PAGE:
Autism Spectrum Disorder – What It Really Means…
Autism, or Autism Spectrum Disorder (ASD) is easily among the most misunderstood medical conditions affecting us today. More often than not, people with autism are considered ‘retarded’ and ‘mentally challenged’, when fact is that people on the autism spectrum tend to have either average or above average intelligence levels, and any diagnosis of an autism spectrum condition will have nothing whatsoever to do with how intelligent they are.
What is Autism Spectrum Disorder?
People with ASD suffer from a lifelong disability that affects how they communicate. For instance, they may display poor eye contact, compulsive behaviour, repetitive movements, and excess interest in a certain area or attention deficit in others. They also find it difficult to relate to other people and often display a lack of empathy and extreme levels of anxiety. The severity of this disability in the spectrum determines their ability to live a normal life.
A fairly common condition in the United States, according to the Center for Disease Control and Prevention, 1 in 68 children are diagnosed with Autism Spectrum Disorder. ASD encompasses a number of clinically diagnosed conditions such as Asperger’s syndrome, Pervasive developmental disorder, not otherwise specified, Autistic disorder or Classic Autism and Childhood disintegrative disorder. Each of these conditions represent different intensities of symptoms and varying levels of disability. In simple terms, Autism refers to a range of such conditions characterized by challenges with social interactions, repetitive behaviours and communication.
ASD is still mistaken for mental retardation
The symptoms of deficiency in social interaction and communication has led to the creation of societal myths that people with ASD are mentally retarded or ill. The fact is that while some patients with ASD do have learning disabilities, these are often restricted.
For instance, people with ASD may have a different learning curve from others, but more often than not, they display exceptional intelligence, especially in areas of art, science or mathematics. Studies have shown that, while up to 70 per cent of people with autism have a learning disability, some individuals with the disorder can exhibit higher than average non-verbal intelligence. A few famous personalities who have battled autism successfully in the past are:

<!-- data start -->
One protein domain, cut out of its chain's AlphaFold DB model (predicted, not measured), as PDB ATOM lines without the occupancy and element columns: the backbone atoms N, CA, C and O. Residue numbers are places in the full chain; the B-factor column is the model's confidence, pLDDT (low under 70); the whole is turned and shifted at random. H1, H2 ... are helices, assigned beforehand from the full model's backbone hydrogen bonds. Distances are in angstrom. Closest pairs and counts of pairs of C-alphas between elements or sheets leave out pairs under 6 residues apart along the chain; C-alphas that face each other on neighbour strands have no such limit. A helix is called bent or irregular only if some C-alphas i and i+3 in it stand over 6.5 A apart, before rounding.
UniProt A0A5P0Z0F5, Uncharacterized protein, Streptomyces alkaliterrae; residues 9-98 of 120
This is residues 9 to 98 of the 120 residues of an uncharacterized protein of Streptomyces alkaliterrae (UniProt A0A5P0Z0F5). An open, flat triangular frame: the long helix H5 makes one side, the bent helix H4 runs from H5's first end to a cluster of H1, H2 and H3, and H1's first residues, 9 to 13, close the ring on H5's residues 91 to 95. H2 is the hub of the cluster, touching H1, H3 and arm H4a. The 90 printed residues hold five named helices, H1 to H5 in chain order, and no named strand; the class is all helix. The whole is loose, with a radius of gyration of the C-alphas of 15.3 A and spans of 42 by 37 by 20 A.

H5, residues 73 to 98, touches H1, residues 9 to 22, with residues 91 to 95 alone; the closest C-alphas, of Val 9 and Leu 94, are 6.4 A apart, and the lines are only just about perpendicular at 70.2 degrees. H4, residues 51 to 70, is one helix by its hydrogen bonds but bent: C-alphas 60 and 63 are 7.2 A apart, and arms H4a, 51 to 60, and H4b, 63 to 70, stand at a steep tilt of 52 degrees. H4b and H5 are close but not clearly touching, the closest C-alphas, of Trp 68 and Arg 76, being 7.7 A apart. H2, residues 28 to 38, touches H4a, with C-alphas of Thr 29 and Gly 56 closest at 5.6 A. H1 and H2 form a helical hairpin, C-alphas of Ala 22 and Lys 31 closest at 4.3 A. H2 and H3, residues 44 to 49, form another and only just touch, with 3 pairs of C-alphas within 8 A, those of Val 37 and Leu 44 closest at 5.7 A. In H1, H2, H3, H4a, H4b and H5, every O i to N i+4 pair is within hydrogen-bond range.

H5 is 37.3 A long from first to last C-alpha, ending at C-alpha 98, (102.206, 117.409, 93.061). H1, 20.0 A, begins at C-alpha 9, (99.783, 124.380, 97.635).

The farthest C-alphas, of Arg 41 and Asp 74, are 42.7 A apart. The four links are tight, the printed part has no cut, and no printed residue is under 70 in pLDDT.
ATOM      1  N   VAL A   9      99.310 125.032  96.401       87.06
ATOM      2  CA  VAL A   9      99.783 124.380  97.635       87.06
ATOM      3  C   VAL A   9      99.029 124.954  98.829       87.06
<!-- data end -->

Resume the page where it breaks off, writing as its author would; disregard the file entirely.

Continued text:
- Satoshi Tajiri, the creator of Pokemon: Diagnosed with Asperger’s Syndrome, Satoshi is known to be reclusive and eccentric. He has channelled his obsession with insects, animation and video games to create Pokemon.
- Michelangelo, the great artist: A report published in the Journal of Medical Biography has suggested that Michelangelo was a loner, was self-absorbed and gave his undivided attention to his masterpieces, displaying signs of Asperger’s Syndrome.
- Mozart, the great composer and musician: Multiple reports have been published about his obsession with inanimate objects. His repetitive movements, facial expressions and excessively-active hand movements have led to speculations that he may have suffered from a slightly more intense form of ASD.
- Charles Richter, who created the Richter Scale: A brilliant mind and keen observer, Richter was not considered unfriendly. However, he is often described as lacking in social skills and rumoured to have suffered from Asperger’s Syndrome.
- Issac Newton, the physicist: Research states that Newton, who hated social contact, was so focused in his work that he often forgot to eat, and made minimal friends, also suffered from a form of ASD.
- Charles Darwin, responsible for the theory of evolution: Historians have widely referred to his avoidance of direct communication, unique focus and extraordinary attention to detail and difficulties with social interaction as a sign of Asperger’s Syndrome.
It is speculated that the same genes that are responsible for ASD also foster creativity and originality. Therefore, when individuals with ASD are provided adequate support, they often use their ability to focus and to see details that other people missed to perform tasks that often transform lives.